Amanda Holder, a Pierson Senior, was in her yard chatting with her dad last school year when she noticed something strange growing on a piece of wood.
“He was stacking wood and I saw this black stuff growing on a log and I said ‘Dr. Schumacher [her Pierson chemistry teacher] would like that,’” recalled Holder.
The bizarre black lichen, a mix of a fungus and algae, and her ensuing work studying its structure recently landed Holder a spot as a semifinalist in the renowned Intel Science Talent Search. The Intel search is a science contest for pre-college students around the country where they compete for $1.25 million in awards and scholarships. According to a press release distributed by the Sag Harbor School District last week, Holder was the only student on the East End of Long Island to place in the semi-finals.
Though Holder’s paper for the competition toted a lofty title, “Isolation and Structural Studies of the Biologically Active Component from Kretzschmaria deusta,” she said in a later interview her work begins with observing the natural world.
“When I am outside I am always looking around. It is interesting that our local environment could potentially produce the next big drug to cure cancer or the next big antibiotic,” remarked Holder.
While working under the tutelage of Dr. Robert Schumacher in the Methods of Research class and summer sciences program for the better part of last year, Holder was able to purify the compound found in the Kretzschmaria deusta, or the black lichen, determine its structure, identify its antibiotic properties and manipulate its molecules to increase its antibiotic potency. By changing the molecules, Holder said she hopes this compound could one day be more easily absorbed by the human body.
“What she found this year isn’t a new compound. We took that compound to change parts of it so that might answer questions about how it works to kill bacteria. It might increase the amount of bacteria it kills. If you are a pharmaceutical company this can help you design new drugs,” explained Dr. Schumacher.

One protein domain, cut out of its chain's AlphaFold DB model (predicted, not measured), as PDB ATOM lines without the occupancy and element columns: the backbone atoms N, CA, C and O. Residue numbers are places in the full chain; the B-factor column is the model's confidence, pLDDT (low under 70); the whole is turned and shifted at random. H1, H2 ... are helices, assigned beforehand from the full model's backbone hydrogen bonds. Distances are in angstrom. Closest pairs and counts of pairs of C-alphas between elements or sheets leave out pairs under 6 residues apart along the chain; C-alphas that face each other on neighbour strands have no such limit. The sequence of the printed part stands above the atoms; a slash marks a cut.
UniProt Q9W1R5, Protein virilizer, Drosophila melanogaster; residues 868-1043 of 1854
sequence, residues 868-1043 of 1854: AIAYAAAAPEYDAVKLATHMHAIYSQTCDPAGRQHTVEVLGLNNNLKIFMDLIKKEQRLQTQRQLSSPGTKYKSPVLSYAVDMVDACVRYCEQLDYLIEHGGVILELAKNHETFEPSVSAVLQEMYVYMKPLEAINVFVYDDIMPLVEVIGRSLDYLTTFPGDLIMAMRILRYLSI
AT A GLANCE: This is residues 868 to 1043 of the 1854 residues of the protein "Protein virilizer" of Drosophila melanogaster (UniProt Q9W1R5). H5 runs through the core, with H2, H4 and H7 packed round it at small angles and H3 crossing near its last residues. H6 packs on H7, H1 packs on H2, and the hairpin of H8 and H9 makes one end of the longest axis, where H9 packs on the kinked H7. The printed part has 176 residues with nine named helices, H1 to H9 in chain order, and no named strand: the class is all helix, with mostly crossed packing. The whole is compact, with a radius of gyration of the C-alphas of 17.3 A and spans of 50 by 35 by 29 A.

Dr. Schumacher added this type of research is vital as there is a dearth of effective antibiotics. “Antibiotics are becoming useless because bacteria is evolving,” he said.
As part of her research, Holder collaborated with the University of Mississippi, which ran additional testing with state-of-the-art equipment that is beyond the reach of Pierson’s program. Although Pierson might not boast the facilities available at a top notch university, Dr. Schumacher noted the work his students complete is on par with graduate level studies. Their research is advanced compared to other high school programs because the students carry out and complete independent projects and learn in a hands-on environment, employing a trial by fire methodology.
“I think you would be hard pressed to find another program like this at another high school. Most of the people in college chemistry labs and hospitals are doing what we do. We have to do everything right in the classroom and if we don’t have a particular machine it slows down the process a little bit but it is better for learning. Necessity is the mother of invention,” pointed out Dr. Schumacher.
He added that a total of five Pierson students have placed in the competition with at least one placing every year in the last four straight years. Before the Methods of Research class was created, Pierson students had never made it to the Intel semifinals.
Though Dr. Schumacher is known throughout the district as inspiring a cadre of young minds by making science fun, he says the work in his research class takes a high level of dedication on the part of the student. Holder, said Dr. Schumacher, could be found in the laboratory on weekends, during her lunch break and free periods and after school. For Holder, science is about the magic of discovery and this in part fueled her desire to complete her research.
“It is the thrill of doing something that has never been done before,” remarked Holder. “I like the problem solving. It definitely isn’t smooth sailing. You have to do some tedious tasks over and over again. In the end, if you are successful … I can’t even describe it. It is just amazing.”
Of the 1,600 projects Intel received for the competition 300 students were semifinalists. As a semifinalist, Holder will receive a $1,000 award and an additional $1,000 will go towards Pierson, according to the competition’s website. On January 27, the 40 finalists will be announced and invited to compete in Washington D.C. in March from March 11 through 16.